All of Ante's Comments + Replies

Talk by Mike Hearn on autonomous agents enabled by bitcoin.

Interesting, but could be better thought out. Why does he assume people would be generous enough to crowd fund autonomous cars, but not generous enough to crowd fund emergency drink delivery? Or even non-emergency drink delivery? Depending on how smart those autonomous cars are, they might crowd-fund advocates so they have legal protections against being scammed by humans. Or humans who like autonomous cars (either like them because they're a valuable service or because the humans are fans of autonomous cars) might crowdfund advocates.

Knowing someone designed the game is prior knowledge. So each element of the game probably has a purpose. So you just use them and it becomes a habit which rationalizes itself if needed.

7Said Achmiz10y
I have indeed also met WoW players who reasoned something like this: if X ability exists in the game, it must have a purpose! It can't be the case that it is useless and not worth using; why would the game designers do that? Therefore, the people telling me not to use it must be incorrect. Of course, this reasoning is incorrect (I leave off the full, general justification of why it's incorrect), but one may legitimately hold the opinion that it points to a failure of game design. After all, shouldn't all abilities given to the player be useful? Shouldn't the aforementioned reasoning work? Why give me a button if I'm never to press it? Well, there might be several reasons. The more fundamental one is what Monte Cook has called "ivory tower game design": a design wherein the optimal way to play is non-obvious, is possibly obscured or obfuscated by the fact that the purpose of abilities the player gets is not stated outright (only what the abilities do is stated), and further muddied by the presence of options that are not even intended to ever be optimal ("trap" options, or, less disparagingly, "flavor" options). Ivory tower game design is usually written about derisively, but I am a fan of it. In gentler incarnations, it adds much-needed cognitive challenge to a game (and Blizzard's quest to strip the ivory tower out of WoW entirely has contributed much to the game's sharply decreased attraction for me). Another reason one might be given a button that one is not expected to use is situational appropriateness. There may be abilities that are useful when e.g. fighting a monster solo, by yourself, but not appropriate when you're teaming up with other people. Other examples abound. Expecting every button to find an application in every situation is unreasonable. Finally, it may be that whatever the game designers intended, what turned out was something else. A game like WoW is a very complex system. It's difficult to predict the effects of all variables, even when y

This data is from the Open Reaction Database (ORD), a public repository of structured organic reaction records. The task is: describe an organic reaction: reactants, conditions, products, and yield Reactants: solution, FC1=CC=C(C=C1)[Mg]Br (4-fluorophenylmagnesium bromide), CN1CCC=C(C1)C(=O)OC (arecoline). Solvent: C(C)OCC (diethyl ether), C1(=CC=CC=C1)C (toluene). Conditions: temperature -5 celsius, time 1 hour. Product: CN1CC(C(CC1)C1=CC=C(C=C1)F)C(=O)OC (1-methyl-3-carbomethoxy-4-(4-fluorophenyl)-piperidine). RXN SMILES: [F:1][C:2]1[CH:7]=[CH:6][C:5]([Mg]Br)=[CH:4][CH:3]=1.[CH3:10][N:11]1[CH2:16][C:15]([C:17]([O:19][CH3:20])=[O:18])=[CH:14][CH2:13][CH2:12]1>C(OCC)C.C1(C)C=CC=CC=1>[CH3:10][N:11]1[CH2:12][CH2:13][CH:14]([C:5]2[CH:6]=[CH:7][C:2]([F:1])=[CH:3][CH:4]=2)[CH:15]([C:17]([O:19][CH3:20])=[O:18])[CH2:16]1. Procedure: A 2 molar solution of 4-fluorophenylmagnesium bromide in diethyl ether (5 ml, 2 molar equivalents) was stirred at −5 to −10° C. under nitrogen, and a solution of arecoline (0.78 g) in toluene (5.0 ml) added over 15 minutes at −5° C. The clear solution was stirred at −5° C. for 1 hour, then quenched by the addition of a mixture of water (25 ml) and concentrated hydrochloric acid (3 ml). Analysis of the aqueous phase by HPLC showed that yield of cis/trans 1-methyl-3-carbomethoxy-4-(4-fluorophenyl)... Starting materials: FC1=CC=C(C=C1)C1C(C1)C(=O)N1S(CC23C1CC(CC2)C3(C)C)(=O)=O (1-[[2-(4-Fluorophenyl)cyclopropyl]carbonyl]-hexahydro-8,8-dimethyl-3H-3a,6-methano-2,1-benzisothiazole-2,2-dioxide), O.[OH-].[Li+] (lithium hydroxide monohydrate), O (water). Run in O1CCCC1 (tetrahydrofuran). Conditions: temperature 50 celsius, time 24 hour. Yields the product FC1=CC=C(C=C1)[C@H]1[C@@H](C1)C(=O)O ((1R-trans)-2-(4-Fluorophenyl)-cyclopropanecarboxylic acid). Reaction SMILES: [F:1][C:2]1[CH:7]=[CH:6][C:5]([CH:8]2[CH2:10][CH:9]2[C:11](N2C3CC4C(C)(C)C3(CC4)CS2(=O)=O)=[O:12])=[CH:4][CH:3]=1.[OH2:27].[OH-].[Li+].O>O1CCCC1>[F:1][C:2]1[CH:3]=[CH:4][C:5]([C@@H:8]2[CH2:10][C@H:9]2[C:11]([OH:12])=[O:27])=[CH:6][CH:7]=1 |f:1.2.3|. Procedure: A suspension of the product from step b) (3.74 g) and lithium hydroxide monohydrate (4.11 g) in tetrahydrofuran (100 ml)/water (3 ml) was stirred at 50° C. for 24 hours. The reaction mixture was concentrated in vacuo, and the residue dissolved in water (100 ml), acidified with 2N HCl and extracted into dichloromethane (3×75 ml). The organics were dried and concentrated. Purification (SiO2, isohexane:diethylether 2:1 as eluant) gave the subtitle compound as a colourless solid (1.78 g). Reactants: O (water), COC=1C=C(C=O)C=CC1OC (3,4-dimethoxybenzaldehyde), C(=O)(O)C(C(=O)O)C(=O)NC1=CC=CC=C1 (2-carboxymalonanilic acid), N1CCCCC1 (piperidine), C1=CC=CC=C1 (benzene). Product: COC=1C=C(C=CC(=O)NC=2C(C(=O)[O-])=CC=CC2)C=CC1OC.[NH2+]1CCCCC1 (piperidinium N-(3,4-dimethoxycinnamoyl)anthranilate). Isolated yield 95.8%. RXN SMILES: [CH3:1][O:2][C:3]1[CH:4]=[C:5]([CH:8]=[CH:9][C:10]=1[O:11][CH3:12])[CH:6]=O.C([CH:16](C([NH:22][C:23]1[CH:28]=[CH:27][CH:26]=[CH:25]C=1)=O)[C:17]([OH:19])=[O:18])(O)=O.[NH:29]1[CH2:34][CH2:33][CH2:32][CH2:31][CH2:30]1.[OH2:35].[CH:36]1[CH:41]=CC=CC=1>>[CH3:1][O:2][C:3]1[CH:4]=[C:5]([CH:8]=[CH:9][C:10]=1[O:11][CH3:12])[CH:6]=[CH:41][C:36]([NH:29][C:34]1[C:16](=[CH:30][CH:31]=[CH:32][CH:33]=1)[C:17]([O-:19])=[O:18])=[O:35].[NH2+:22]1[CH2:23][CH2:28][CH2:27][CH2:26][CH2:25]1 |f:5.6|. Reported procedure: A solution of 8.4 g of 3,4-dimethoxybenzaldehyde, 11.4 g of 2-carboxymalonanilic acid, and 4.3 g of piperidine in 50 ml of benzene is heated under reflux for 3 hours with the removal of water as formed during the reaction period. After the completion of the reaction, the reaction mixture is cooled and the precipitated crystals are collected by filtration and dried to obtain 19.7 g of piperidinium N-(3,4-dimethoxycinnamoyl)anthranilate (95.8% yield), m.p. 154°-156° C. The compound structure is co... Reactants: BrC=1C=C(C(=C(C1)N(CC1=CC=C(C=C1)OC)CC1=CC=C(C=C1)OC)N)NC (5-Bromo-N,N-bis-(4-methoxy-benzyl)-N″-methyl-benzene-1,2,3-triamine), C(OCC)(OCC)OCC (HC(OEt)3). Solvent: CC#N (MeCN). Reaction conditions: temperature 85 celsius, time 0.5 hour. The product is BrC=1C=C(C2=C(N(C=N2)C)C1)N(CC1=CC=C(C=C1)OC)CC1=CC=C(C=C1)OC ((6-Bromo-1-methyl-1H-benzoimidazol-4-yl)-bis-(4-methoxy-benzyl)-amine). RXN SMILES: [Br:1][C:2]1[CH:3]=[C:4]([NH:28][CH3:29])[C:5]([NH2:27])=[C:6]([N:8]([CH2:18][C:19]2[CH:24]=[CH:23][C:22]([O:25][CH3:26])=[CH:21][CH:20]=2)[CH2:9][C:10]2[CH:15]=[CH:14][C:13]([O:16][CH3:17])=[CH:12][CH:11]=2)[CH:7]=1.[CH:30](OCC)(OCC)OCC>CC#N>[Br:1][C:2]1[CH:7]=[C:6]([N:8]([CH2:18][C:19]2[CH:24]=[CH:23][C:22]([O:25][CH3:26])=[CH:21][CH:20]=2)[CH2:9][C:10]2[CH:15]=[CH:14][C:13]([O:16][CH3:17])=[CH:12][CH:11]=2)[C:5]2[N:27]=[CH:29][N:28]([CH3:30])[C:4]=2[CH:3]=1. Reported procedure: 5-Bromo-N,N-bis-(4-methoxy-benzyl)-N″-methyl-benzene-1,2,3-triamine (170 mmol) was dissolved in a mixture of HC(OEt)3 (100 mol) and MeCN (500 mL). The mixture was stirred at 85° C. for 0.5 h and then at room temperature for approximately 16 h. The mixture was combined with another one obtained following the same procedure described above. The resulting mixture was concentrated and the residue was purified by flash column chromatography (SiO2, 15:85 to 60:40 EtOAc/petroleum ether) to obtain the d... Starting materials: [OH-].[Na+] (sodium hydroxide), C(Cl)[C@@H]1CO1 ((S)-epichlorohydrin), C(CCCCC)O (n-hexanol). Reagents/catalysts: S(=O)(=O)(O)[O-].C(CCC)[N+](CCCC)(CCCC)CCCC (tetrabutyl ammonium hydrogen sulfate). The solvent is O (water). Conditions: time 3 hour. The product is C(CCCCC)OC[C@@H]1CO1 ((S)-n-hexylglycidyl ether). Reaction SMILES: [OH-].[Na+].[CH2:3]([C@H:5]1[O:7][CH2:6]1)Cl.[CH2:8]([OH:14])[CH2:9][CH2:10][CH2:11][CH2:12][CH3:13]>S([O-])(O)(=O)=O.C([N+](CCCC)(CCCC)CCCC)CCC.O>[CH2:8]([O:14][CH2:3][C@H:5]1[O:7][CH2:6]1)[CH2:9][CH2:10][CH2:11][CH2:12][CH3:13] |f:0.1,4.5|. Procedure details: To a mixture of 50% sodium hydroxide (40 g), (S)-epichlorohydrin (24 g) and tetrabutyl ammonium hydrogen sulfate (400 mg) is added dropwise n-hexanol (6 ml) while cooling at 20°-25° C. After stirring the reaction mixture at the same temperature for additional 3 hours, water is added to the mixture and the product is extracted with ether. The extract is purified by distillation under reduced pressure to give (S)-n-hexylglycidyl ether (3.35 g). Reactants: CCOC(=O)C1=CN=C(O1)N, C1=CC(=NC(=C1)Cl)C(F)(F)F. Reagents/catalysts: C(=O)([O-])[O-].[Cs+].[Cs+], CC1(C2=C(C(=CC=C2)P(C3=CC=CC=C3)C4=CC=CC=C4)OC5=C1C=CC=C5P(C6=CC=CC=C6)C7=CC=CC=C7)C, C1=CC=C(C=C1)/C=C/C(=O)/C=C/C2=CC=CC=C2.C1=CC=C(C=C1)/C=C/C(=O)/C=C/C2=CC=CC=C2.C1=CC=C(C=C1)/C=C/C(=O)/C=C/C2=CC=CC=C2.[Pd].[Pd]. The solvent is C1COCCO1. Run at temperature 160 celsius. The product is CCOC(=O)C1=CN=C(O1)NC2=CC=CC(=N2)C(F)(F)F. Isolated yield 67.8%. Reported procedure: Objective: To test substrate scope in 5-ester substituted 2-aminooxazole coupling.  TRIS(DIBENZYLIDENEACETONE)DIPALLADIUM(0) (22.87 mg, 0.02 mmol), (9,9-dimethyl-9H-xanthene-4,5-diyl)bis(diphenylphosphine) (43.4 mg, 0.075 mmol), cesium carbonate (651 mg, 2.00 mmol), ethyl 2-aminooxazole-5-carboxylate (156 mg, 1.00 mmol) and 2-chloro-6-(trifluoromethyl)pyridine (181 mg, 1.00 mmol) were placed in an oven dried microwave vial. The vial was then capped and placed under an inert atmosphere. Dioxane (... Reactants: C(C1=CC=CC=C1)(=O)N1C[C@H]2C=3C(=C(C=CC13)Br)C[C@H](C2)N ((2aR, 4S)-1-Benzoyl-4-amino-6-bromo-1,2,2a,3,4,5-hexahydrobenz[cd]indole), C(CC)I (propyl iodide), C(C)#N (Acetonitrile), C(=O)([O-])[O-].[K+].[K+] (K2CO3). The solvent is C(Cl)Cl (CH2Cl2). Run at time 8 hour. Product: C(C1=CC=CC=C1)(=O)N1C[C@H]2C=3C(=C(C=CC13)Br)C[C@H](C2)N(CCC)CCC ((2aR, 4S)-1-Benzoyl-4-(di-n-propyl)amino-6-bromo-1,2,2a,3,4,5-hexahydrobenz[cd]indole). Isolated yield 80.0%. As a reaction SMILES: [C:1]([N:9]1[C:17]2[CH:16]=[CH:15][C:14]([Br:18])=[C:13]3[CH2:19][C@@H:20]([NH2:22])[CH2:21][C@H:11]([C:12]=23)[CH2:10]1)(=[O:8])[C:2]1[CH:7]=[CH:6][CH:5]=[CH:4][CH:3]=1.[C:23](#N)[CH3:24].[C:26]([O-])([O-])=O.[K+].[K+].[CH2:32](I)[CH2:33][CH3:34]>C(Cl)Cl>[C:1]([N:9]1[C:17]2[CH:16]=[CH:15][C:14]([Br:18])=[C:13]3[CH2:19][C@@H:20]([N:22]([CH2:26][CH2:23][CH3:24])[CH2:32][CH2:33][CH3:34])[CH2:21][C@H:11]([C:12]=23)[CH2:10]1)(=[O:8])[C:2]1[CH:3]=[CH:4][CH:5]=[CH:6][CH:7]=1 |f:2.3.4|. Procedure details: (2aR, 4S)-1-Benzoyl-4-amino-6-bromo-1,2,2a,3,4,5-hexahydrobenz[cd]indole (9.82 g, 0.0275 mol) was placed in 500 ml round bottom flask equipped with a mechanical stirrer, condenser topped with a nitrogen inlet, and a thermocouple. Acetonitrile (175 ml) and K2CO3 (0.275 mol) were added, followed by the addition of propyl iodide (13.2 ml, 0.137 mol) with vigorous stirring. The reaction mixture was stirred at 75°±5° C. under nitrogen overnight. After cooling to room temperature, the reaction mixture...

I haven' t seen anything about human evolution and lullabies, and I'd really like to.

Same talks can also be found at Adam Ford's channel. It also has other interesting videos like this interview with Robin Hanson.


The comment is from hacker news thread about Bitcoin hitting $100. It would be cool to have him also expand more on bitcoin itself which he seems to regard as destructive but not necessarily doomed to fail? Here he entertains the idea about combining NGDP level targeting (which I don't understand) with the best parts of Bitcoin. This all sounds very interesting.

I downloaded a Bitcoin client a couple weeks and was going to buy a few bitcoins, but the inconvenience of having to get a Mt Gox account or something made me keep on putting that off. Whoops. Hopefully this'll teach me to be less of a procrastinator.